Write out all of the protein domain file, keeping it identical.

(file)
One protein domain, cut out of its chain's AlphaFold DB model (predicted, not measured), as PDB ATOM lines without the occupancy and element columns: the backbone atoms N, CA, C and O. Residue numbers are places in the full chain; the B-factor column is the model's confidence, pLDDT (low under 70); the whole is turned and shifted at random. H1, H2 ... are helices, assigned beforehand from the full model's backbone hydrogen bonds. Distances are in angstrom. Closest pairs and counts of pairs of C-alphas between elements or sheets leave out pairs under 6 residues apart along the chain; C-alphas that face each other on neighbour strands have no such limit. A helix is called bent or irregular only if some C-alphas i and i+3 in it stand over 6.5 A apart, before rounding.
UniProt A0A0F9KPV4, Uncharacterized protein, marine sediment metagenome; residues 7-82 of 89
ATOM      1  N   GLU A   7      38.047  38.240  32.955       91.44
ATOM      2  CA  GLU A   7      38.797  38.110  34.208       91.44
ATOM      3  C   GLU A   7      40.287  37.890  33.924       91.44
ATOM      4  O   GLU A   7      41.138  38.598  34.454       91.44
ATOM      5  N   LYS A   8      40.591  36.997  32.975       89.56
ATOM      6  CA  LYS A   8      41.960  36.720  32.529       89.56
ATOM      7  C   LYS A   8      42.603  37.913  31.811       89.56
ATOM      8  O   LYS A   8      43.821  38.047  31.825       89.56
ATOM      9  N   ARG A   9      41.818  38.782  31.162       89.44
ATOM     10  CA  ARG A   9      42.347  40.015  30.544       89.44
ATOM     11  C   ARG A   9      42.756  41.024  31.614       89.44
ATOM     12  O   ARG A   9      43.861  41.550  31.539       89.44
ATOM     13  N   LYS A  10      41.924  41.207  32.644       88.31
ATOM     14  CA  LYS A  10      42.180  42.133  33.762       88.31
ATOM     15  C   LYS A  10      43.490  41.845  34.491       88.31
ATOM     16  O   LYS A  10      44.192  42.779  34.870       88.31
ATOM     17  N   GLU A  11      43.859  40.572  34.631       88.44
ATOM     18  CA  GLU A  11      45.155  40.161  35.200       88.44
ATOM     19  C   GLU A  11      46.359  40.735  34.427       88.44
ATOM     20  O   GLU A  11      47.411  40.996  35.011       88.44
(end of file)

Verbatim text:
One protein domain, cut out of its chain's AlphaFold DB model (predicted, not measured), as PDB ATOM lines without the occupancy and element columns: the backbone atoms N, CA, C and O. Residue numbers are places in the full chain; the B-factor column is the model's confidence, pLDDT (low under 70); the whole is turned and shifted at random. H1, H2 ... are helices, assigned beforehand from the full model's backbone hydrogen bonds. Distances are in angstrom. Closest pairs and counts of pairs of C-alphas between elements or sheets leave out pairs under 6 residues apart along the chain; C-alphas that face each other on neighbour strands have no such limit. A helix is called bent or irregular only if some C-alphas i and i+3 in it stand over 6.5 A apart, before rounding.
UniProt A0A0F9KPV4, Uncharacterized protein, marine sediment metagenome; residues 7-82 of 89
ATOM      1  N   GLU A   7      38.047  38.240  32.955       91.44
ATOM      2  CA  GLU A   7      38.797  38.110  34.208       91.44
ATOM      3  C   GLU A   7      40.287  37.890  33.924       91.44
ATOM      4  O   GLU A   7      41.138  38.598  34.454       91.44
ATOM      5  N   LYS A   8      40.591  36.997  32.975       89.56
ATOM      6  CA  LYS A   8      41.960  36.720  32.529       89.56
ATOM      7  C   LYS A   8      42.603  37.913  31.811       89.56
ATOM      8  O   LYS A   8      43.821  38.047  31.825       89.56
ATOM      9  N   ARG A   9      41.818  38.782  31.162       89.44
ATOM     10  CA  ARG A   9      42.347  40.015  30.544       89.44
ATOM     11  C   ARG A   9      42.756  41.024  31.614       89.44
ATOM     12  O   ARG A   9      43.861  41.550  31.539       89.44
ATOM     13  N   LYS A  10      41.924  41.207  32.644       88.31
ATOM     14  CA  LYS A  10      42.180  42.133  33.762       88.31
ATOM     15  C   LYS A  10      43.490  41.845  34.491       88.31
ATOM     16  O   LYS A  10      44.192  42.779  34.870       88.31
ATOM     17  N   GLU A  11      43.859  40.572  34.631       88.44
ATOM     18  CA  GLU A  11      45.155  40.161  35.200       88.44
ATOM     19  C   GLU A  11      46.359  40.735  34.427       88.44
ATOM     20  O   GLU A  11      47.411  40.996  35.011       88.44